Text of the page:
The judges had no hesitation in awarding the 3rd David Reid Translation Prize to Francis Jones for his Geordie version of the medieval Egidiuslied. With the ingenious device of making Egidius a collier, Francis Jones has recreated the heartfelt simplicity of the original. The effect of transposing the poem to a modern (or pre-1980s) local context has been to recapture its essence. His version has given the poem back to its anonymous maker and breathed new life into it. This was a refreshing and ambitious entry and one that expands one's idea of the potential of poetry translation. Francis Jones has spoken of using a regional dialect to signal the source text's strangeness. His translation certainly succeeds in doing this, but it also exposes something rather disturbing - in using dialect Jones has recaptured the immediate sense of grief and loss, the human emotion, more effectively than is maybe possible in modern standard English.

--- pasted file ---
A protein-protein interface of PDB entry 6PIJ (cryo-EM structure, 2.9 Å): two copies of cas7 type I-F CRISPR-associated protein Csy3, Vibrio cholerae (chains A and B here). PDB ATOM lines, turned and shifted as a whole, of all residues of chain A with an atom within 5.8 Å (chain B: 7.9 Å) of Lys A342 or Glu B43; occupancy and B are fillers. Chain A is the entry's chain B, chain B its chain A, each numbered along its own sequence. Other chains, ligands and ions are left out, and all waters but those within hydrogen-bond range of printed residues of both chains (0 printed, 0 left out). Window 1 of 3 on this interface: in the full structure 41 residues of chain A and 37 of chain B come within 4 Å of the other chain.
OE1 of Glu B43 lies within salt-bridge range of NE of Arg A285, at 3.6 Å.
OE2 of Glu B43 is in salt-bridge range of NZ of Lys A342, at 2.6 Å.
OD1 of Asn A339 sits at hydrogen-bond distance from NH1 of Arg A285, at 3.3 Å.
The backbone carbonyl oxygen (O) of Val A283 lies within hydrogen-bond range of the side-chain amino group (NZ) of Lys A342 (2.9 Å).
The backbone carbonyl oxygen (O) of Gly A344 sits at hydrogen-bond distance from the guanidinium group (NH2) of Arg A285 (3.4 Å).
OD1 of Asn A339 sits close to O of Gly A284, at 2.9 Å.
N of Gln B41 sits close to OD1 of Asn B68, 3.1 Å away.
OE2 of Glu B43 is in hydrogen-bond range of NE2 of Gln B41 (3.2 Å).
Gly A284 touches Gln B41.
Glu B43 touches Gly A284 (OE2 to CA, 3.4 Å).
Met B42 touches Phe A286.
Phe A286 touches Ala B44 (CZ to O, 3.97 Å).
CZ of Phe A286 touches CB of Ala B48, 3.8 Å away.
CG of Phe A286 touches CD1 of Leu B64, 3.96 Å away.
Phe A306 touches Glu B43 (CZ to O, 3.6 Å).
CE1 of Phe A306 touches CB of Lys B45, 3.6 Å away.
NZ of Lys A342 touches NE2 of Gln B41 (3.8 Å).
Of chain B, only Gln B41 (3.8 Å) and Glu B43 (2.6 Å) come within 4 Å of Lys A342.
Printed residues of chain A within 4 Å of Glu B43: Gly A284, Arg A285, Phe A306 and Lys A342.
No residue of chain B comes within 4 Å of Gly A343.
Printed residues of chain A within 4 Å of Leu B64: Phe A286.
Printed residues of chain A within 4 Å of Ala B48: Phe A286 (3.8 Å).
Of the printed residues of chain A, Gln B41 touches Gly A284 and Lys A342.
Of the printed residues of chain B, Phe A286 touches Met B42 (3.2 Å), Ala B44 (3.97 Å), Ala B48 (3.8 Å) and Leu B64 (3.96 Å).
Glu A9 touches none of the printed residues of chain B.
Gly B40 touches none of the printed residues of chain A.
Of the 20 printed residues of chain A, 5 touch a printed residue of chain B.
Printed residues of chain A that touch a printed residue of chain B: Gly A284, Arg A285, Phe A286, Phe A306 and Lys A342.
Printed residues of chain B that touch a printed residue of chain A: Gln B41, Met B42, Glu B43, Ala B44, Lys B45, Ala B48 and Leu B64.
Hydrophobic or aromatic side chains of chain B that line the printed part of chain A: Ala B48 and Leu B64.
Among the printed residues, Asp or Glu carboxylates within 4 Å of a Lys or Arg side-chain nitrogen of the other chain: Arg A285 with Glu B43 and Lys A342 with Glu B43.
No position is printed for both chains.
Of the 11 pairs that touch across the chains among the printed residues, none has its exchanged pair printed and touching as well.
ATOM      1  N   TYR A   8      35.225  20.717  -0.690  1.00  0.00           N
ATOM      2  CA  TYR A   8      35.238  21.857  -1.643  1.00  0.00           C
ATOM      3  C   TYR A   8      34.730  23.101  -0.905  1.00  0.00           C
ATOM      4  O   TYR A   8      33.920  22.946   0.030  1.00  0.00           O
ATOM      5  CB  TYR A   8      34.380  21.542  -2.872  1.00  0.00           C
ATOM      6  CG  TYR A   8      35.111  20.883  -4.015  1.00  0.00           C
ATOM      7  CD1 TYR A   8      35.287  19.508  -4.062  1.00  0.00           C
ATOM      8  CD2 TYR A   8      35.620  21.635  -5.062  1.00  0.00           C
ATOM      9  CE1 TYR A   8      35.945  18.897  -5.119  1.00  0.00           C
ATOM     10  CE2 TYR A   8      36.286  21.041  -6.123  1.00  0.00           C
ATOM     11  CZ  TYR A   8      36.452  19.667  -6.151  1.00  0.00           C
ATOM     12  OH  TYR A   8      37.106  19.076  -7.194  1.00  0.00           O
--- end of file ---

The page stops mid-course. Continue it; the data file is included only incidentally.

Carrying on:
The entrant who came nearest to doing the latter in the jury's view was Renée Delhez, who was also the runner-up in the first contest. Her translation is true to the text and to metre and rhyme and it reads well. What she captures in her version is the smoothness, sweetness and lyricism (preserving the caesuras) of a text that is after all as much a song as a poem.Donald Gardner, November 2007